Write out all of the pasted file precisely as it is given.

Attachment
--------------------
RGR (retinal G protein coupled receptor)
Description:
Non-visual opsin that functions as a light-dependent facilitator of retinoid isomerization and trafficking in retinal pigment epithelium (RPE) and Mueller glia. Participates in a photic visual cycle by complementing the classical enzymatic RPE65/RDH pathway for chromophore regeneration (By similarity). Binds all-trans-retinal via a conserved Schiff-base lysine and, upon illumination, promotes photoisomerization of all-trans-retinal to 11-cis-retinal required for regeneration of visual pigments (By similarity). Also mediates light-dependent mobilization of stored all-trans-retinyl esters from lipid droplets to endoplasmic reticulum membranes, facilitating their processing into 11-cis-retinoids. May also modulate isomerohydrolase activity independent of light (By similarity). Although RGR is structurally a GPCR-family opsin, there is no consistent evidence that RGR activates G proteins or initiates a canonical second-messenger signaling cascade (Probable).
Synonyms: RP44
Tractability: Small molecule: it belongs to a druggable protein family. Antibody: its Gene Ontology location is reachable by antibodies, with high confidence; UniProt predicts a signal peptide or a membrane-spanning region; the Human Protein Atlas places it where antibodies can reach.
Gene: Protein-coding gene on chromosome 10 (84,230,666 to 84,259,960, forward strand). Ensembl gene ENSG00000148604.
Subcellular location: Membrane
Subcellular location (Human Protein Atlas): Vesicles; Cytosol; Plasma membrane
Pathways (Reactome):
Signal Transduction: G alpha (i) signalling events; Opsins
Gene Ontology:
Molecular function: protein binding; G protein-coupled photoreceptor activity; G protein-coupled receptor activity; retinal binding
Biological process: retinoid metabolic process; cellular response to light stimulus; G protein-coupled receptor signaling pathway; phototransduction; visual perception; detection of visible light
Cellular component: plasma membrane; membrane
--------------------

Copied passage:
RGR (retinal G protein coupled receptor)
Description:
Non-visual opsin that functions as a light-dependent facilitator of retinoid isomerization and trafficking in retinal pigment epithelium (RPE) and Mueller glia. Participates in a photic visual cycle by complementing the classical enzymatic RPE65/RDH pathway for chromophore regeneration (By similarity). Binds all-trans-retinal via a conserved Schiff-base lysine and, upon illumination, promotes photoisomerization of all-trans-retinal to 11-cis-retinal required for regeneration of visual pigments (By similarity). Also mediates light-dependent mobilization of stored all-trans-retinyl esters from lipid droplets to endoplasmic reticulum membranes, facilitating their processing into 11-cis-retinoids. May also modulate isomerohydrolase activity independent of light (By similarity). Although RGR is structurally a GPCR-family opsin, there is no consistent evidence that RGR activates G proteins or initiates a canonical second-messenger signaling cascade (Probable).
Synonyms: RP44
Tractability: Small molecule: it belongs to a druggable protein family. Antibody: its Gene Ontology location is reachable by antibodies, with high confidence; UniProt predicts a signal peptide or a membrane-spanning region; the Human Protein Atlas places it where antibodies can reach.
Gene: Protein-coding gene on chromosome 10 (84,230,666 to 84,259,960, forward strand). Ensembl gene ENSG00000148604.
Subcellular location: Membrane
Subcellular location (Human Protein Atlas): Vesicles; Cytosol; Plasma membrane
Pathways (Reactome):
Signal Transduction: G alpha (i) signalling events; Opsins
Gene Ontology:
Molecular function: protein binding; G protein-coupled photoreceptor activity; G protein-coupled receptor activity; retinal binding
Biological process: retinoid metabolic process; cellular response to light stimulus; G protein-coupled receptor signaling pathway; phototransduction; visual perception; detection of visible light
Cellular component: plasma membrane; membrane